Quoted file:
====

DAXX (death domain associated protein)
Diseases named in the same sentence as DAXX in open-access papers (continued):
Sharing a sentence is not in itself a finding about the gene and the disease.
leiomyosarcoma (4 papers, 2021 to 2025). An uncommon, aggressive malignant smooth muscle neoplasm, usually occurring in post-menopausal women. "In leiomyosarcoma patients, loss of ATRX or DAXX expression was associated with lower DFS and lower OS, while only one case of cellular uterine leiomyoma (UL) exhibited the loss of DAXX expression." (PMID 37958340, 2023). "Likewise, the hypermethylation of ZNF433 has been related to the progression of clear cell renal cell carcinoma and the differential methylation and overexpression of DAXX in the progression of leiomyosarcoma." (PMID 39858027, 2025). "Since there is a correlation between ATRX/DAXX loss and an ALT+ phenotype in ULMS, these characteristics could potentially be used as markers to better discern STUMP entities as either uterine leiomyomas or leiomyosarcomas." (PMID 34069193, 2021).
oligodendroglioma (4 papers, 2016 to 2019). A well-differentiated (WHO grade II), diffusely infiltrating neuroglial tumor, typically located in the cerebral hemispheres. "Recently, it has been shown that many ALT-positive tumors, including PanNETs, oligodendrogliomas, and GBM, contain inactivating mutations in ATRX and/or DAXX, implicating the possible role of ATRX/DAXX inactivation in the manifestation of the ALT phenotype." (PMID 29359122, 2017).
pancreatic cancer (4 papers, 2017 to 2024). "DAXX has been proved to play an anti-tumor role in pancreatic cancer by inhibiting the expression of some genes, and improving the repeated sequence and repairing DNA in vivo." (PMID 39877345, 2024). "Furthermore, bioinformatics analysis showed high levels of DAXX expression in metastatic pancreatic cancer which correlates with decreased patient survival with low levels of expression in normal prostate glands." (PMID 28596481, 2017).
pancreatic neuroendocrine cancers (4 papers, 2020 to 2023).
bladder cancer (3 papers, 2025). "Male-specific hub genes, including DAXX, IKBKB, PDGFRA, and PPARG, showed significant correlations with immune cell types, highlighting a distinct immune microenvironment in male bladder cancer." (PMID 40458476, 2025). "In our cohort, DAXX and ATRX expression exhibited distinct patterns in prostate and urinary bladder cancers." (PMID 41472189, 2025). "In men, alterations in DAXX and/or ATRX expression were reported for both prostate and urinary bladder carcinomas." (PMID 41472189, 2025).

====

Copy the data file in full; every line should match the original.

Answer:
DAXX (death domain associated protein)
Diseases named in the same sentence as DAXX in open-access papers (continued):
Sharing a sentence is not in itself a finding about the gene and the disease.
leiomyosarcoma (4 papers, 2021 to 2025). An uncommon, aggressive malignant smooth muscle neoplasm, usually occurring in post-menopausal women. "In leiomyosarcoma patients, loss of ATRX or DAXX expression was associated with lower DFS and lower OS, while only one case of cellular uterine leiomyoma (UL) exhibited the loss of DAXX expression." (PMID 37958340, 2023). "Likewise, the hypermethylation of ZNF433 has been related to the progression of clear cell renal cell carcinoma and the differential methylation and overexpression of DAXX in the progression of leiomyosarcoma." (PMID 39858027, 2025). "Since there is a correlation between ATRX/DAXX loss and an ALT+ phenotype in ULMS, these characteristics could potentially be used as markers to better discern STUMP entities as either uterine leiomyomas or leiomyosarcomas." (PMID 34069193, 2021).
oligodendroglioma (4 papers, 2016 to 2019). A well-differentiated (WHO grade II), diffusely infiltrating neuroglial tumor, typically located in the cerebral hemispheres. "Recently, it has been shown that many ALT-positive tumors, including PanNETs, oligodendrogliomas, and GBM, contain inactivating mutations in ATRX and/or DAXX, implicating the possible role of ATRX/DAXX inactivation in the manifestation of the ALT phenotype." (PMID 29359122, 2017).
pancreatic cancer (4 papers, 2017 to 2024). "DAXX has been proved to play an anti-tumor role in pancreatic cancer by inhibiting the expression of some genes, and improving the repeated sequence and repairing DNA in vivo." (PMID 39877345, 2024). "Furthermore, bioinformatics analysis showed high levels of DAXX expression in metastatic pancreatic cancer which correlates with decreased patient survival with low levels of expression in normal prostate glands." (PMID 28596481, 2017).
pancreatic neuroendocrine cancers (4 papers, 2020 to 2023).
bladder cancer (3 papers, 2025). "Male-specific hub genes, including DAXX, IKBKB, PDGFRA, and PPARG, showed significant correlations with immune cell types, highlighting a distinct immune microenvironment in male bladder cancer." (PMID 40458476, 2025). "In our cohort, DAXX and ATRX expression exhibited distinct patterns in prostate and urinary bladder cancers." (PMID 41472189, 2025). "In men, alterations in DAXX and/or ATRX expression were reported for both prostate and urinary bladder carcinomas." (PMID 41472189, 2025).